V1V3dKO mice appeared normal in body weight, open-field and activity profiles and cutaneous temperature, demonstrating that V1V3dKO mice do not have abnormalities in skin temperature, motor activity or anxiety (Fig. S1). To gain insights into the role of TRPV1 and TRPV3 channels in acute heat temperature sensation, we first subjected V1V3dKO and single TRPV1-KO and TRPV3-KO mice to classical thermosensory tests, including hot plate, tail immersion and thermotaxis gradient tests. When tested on a hot plate at four different noxious temperatures (48, 50, 52 and 55°C), V1V3dKO mice exhibited significant prolonged latency to paw licking or flicking at all tested temperatures. TRPV1-KO mice showed prolonged response latencies only at 52 and 55°C, whereas there was no phenotype in TRPV3-KO mice (Fig. 3A). Surprisingly, when tested at 46°C V1V3dKO and TRPV1-KO mice showed significant decreased response latencies whereas TRPV3-KO exhibited significantly prolonged response latency in comparison to their respective control mice. When tested in the tail immersion protocol, V1V3dKO mice exhibited prolonged response latencies at 48°, 50° and 52°C, TRPV1-KO mice had prolonged responses only at 50° and 52°C whereas no difference between control and TRPV3-KO mice could be observed (Fig. 3B). Of note, original studies using TRPV1-KO and TRPV3-KO mice in a C57BL/6J/129svJ mixed background showed very subtle or conflicting phenotypes in both experimental paradigms and did not describe the hot plate behavior of these mice at 46°C [11][15], [18], [19]. Together, the hot plate and the tail immersion data revealed two opposite phenotypes in V1VdKO mice: a reduced sensitivity in the noxious heat temperature range and intriguing hypersensitivity phenotype in the moderately noxious heat temperature range.

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Figure 3. Impaired Behavioral Responses to Noxious Heat in V1V3dKO mice.

(A) Latency to paw withdrawal in the hot plate test of WT and V1V3dKO mice (n = 15 WT, n = 12 knockouts) (left), WT and TRPV1-KO mice (n = 21 WT, n = 12 KO) (middle), WT and TRPV3-KO mice (n = 21 WT, n = 9 KO) (right). (B) Latency to tail withdrawal in the tail immersion test of WT and V1V3dKO mice (n = 15 WT, n = 12 KO) (left), WT and TRPV1-KO mice (n = 21 WT, n = 11 KO) (middle), and WT and TRPV3-KO mice (n = 21 WT, n = 9 KO) (right). (C) Latency to paw withdrawal of WT and V1V3dKO mice (n = 11 WT, n = 11 KO) in the Hargreaves test before (base line) and 24 hours, 3 days and 7 days after intraplantar injection of CFA. (D) 50% paw withdrawal threshold (g) of WT and V1V3dKO mice (n = 9 WT, n = 7 KO) in the Von Frey test using the up and down method, before (base line) and 24 hours, 3 days and 7 days after intraplantar injection of CFA. *p<0.05; **p<0.01; ***p<0.001. Data shown represent mean ± sem., CFA, Complete Freund's Adjuvant.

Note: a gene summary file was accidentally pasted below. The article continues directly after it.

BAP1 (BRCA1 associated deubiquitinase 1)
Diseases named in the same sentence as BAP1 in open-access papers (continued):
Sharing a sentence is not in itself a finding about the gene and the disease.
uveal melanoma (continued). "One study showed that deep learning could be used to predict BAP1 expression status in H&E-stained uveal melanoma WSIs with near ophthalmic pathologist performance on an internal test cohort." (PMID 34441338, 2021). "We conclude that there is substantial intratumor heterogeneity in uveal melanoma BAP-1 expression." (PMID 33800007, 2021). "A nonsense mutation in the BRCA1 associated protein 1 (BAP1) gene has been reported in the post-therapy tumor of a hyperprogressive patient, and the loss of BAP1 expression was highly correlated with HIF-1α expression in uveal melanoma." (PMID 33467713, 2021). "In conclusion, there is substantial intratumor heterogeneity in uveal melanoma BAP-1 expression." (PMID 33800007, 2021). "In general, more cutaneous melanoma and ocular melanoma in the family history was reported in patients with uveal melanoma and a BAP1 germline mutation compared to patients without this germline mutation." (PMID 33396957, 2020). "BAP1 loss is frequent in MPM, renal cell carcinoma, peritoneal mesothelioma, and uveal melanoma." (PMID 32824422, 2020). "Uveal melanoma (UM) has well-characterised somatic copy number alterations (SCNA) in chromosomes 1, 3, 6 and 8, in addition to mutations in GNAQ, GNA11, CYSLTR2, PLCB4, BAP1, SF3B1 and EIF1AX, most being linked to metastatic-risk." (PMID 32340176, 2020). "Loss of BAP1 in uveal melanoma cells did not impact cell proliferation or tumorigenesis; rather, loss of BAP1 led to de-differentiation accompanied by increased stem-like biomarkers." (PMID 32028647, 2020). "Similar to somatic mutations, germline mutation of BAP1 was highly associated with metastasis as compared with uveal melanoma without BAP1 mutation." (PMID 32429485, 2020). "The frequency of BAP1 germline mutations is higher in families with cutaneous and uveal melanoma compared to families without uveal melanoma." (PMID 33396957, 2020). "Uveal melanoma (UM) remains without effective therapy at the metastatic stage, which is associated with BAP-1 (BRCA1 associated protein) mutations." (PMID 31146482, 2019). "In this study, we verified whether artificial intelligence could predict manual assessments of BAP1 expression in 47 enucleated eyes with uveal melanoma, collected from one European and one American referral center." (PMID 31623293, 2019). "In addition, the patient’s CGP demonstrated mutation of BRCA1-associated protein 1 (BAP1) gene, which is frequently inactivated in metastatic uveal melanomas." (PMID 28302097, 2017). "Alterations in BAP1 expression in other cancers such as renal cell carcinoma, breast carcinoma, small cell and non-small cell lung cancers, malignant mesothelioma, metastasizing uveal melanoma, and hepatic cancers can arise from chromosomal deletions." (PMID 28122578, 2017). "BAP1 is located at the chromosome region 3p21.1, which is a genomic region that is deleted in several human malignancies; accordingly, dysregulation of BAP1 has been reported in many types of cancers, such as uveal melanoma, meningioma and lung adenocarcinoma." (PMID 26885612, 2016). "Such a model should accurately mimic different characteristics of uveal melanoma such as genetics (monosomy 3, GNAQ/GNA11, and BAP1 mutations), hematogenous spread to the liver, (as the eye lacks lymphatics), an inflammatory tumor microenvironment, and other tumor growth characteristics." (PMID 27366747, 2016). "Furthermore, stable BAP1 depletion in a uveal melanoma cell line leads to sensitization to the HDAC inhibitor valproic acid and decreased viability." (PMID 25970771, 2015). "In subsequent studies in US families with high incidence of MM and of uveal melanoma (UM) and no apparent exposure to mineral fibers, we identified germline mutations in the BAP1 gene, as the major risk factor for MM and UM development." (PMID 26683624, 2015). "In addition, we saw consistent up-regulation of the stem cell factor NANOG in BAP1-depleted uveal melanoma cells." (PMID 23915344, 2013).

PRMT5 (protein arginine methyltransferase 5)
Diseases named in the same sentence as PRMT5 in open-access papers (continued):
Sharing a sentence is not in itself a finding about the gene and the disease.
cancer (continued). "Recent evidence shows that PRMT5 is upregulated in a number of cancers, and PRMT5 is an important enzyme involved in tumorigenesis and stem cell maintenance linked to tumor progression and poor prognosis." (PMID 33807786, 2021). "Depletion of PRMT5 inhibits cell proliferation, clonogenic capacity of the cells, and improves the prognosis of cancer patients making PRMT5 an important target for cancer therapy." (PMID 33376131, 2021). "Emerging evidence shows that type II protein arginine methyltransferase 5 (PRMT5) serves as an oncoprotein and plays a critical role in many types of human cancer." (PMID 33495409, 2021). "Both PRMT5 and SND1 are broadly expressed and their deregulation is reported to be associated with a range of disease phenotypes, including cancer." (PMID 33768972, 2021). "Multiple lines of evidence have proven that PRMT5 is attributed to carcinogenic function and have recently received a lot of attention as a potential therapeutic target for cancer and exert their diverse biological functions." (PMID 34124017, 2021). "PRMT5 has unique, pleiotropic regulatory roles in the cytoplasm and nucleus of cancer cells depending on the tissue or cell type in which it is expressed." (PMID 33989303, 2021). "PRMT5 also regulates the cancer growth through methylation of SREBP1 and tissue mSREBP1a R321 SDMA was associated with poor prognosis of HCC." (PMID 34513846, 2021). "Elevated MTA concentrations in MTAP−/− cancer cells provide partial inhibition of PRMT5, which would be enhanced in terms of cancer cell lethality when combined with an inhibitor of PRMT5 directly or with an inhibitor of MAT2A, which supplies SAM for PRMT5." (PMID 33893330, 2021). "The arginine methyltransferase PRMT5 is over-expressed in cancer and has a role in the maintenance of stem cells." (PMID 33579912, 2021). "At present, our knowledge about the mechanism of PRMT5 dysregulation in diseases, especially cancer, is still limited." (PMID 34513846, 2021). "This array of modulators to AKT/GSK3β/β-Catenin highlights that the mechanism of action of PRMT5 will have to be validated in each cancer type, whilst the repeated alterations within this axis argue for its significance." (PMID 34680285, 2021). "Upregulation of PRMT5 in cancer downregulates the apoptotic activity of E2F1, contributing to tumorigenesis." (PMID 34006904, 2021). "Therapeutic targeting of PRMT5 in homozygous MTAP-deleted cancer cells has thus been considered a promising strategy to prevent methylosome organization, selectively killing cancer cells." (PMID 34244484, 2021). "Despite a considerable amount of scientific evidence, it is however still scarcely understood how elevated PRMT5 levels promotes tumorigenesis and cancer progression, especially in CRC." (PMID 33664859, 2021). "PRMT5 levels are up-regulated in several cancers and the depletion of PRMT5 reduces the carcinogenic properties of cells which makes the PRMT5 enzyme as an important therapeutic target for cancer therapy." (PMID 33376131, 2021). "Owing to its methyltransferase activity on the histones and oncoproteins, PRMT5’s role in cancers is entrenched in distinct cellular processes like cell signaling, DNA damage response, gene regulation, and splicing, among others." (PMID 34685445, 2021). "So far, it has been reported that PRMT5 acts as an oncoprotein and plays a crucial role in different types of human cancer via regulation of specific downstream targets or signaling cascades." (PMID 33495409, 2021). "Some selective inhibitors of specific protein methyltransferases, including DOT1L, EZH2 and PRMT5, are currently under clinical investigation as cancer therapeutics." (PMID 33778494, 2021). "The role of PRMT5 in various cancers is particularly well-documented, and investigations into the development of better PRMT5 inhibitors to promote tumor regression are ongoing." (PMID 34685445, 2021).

http://dx.doi.org/10.1371/journal.pone.0099828.g003

To address whether loss of TRPV1 and TRPV3 channels contributes to inflammatory pain, we inflamed the hind paw of WT and V1V3dKO mice using the complete Freund adjuvant (CFA), and evaluated their thermal and mechanical sensitivity before the inflammation, one day, three and seven days post-CFA (Figures 3C and 3D). For thermal sensitivity, we used the radiant heating assay and for mechanical sensitivity, we applied the Von Frey filaments using the up-down method [20]. In both paradigms baseline thermal and mechanical responses were similar between WT and V1V3dKO mice. One and three days post inflammation, WT mice exhibited a significant reduction in the withdrawal latencies that returned to baseline levels at seven days post-CFA. In contrast, V1V3dKO mice were totally resistant to CFA-induced thermal hyperalgesia as the withdrawal latencies did not change from baseline levels at any tested time points (Fig. 3C). This result is similar to that observed in TRPV1-KO mice [12], [15], and knowing that TPRV3-KO mice [11] developed pronounced CFA-induced thermal hyperalgesia, we concluded that V1V3dKO mice resistance to CFA-evoked thermal hyperalgesia is TRPV1 dependent. For the mechanical pain, using the same inflammatory agent, one day post-CFA WT mice exhibited significant mechanical hypersensitivity to Von Frey hair filaments that returned to almost baseline levels after seven days post-inflammation. V1V3dKO mice mechanical hypersensitivity reached significance only three days post-CFA, suggesting a slightly delayed CFA-induced mechanical pain (Fig. 3D).